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FIU (SunBelt) to host 2009 March Madness


FIU (SunBelt) to host 2009 March Madness


March Madness heads back to South Florida

Miami will serve as a host city for the NCAA Tournament's first and second rounds in 2009. The games will be played in AmericanAirlines Arena.

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The NCAA men's basketball tournament will return to South Florida in 2009 after a 15-year absence.

The NCAA on Thursday awarded AmericanAirlines Arena first- and second-round games in 2009 that will be hosted by Florida International University.

Eight teams will play six games on March 19 and 21 or March 20 and 22. Two teams will advance from the bracket to the Sweet 16.

The last NCAA men's tournament games played here were the 1994 East Regional semifinals and final at Miami Arena.

FIU, the University of Miami, AmericanAirlines Arena, the Miami-Dade Sports Commission and the Greater Miami Convention and Visitors Bureau collaborated on the bid. The NCAA reported it received applications from a record 56 cities for 22 available sites.

Mike Sophia, executive director of the Miami-Dade Sports Commission, said the initial projection of the direct economic impact for having first-weekend March Madness games is about $15 million. And that estimate, he said, is conservative.

''Everybody wins, especially our community,'' said FIU athletic director Rick Mello, who led the bid.

FIU and AmericanAirlines were unsuccessful in their 2004 application to land tournament games in 2007 and 2008. Neither UM nor the Sports Commission was part of that coalition two years ago.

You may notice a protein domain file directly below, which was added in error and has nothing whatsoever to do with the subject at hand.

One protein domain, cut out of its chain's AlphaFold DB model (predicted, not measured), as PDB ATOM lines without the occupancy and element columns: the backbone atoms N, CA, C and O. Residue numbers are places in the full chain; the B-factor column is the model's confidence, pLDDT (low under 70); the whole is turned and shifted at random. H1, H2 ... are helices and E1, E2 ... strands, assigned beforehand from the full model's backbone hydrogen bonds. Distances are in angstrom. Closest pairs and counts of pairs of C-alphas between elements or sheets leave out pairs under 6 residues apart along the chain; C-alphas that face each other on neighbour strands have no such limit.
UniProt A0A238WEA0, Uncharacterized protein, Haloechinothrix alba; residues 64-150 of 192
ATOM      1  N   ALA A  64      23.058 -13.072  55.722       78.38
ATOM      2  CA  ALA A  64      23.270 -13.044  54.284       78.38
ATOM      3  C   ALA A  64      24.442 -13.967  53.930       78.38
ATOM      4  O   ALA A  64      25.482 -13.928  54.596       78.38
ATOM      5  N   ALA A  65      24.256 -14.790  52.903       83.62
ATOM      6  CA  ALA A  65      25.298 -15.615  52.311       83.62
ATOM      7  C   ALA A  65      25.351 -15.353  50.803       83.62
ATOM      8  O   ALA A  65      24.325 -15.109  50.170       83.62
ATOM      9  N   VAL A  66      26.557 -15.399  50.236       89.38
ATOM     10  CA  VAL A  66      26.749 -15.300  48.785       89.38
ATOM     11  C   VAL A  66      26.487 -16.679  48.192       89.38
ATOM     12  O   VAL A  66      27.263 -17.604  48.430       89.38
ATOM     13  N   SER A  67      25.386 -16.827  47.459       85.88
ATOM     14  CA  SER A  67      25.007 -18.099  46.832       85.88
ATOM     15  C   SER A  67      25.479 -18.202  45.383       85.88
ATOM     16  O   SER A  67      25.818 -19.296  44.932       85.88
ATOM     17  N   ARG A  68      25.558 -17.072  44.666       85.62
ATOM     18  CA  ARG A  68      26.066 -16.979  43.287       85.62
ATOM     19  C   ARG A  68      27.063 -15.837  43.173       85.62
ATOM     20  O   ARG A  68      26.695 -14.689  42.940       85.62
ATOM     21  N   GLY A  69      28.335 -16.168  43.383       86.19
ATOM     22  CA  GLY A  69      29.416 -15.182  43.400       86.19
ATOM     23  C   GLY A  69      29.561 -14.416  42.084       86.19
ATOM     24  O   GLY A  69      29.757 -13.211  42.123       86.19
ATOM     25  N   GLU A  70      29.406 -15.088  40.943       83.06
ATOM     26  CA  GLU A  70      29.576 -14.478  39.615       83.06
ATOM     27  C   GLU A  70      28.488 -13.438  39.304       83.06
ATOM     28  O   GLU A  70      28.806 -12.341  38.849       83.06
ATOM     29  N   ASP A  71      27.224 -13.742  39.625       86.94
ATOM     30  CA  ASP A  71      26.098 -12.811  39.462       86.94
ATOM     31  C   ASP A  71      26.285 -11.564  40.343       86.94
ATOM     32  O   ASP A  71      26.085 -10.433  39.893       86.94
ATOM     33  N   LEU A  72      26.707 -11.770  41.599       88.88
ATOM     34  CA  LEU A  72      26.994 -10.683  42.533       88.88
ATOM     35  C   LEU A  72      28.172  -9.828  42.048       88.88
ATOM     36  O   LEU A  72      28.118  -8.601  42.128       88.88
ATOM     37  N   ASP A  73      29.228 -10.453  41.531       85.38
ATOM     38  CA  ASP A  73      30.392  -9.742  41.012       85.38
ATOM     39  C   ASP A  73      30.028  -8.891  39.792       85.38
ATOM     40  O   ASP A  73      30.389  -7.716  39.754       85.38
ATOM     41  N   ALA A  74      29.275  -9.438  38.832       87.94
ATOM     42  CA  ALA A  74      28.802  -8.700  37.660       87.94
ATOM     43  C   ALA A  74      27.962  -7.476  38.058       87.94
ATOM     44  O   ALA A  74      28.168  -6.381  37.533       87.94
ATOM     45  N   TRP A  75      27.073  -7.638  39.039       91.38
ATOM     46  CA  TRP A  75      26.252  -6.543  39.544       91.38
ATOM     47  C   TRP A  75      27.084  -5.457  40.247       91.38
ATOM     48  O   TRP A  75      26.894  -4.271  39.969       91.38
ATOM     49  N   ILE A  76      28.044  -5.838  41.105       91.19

Members of the selection committee visited AmericanAirlines Arena in 2004 but did not this year.

Although key players in securing tournament games for 2009 expressed satisfaction, all shared a desire to show the NCAA that Miami is a worthy host city for the future. The long-term goal is to host an NCAA Regional.

''This is the first step,'' said Mike Walker, executive vice president of Miami Heat group enterprises.

Added Sophia: ``Our goal now is to help the NCAA stage a successful event and keep Miami in the rotation so it's not [15] years before we have another opportunity to host the event.''

Jeanne Boyd, director of the NCAA men's basketball championship, said Miami has been on the selection committee's radar the past few years. Because of the volume of bids from the Atlantic Coast Conference and Southeastern Conference, Miami fell short in its initial attempt. But Boyd said the committee was impressed in 2004 and encouraged the group to apply again.

The allure of South Florida, including the hotel options, accessibility to airports and first-rate venue in AmericanAirlines Arena, made Miami an appealing choice, Boyd said.

''We think it's going to be a really good site for our tournament,'' she said.

``We're looking forward to building our relationship in Miami.''

The NCAA selected Detroit as the host of the 2009 Final Four. Other cities hosting games on the first weekend include Philadelphia; Dayton, Ohio; Greensboro, N.C.; Minneapolis; Kansas City, Mo.; Spokane, Wash.; and Portland, Ore.
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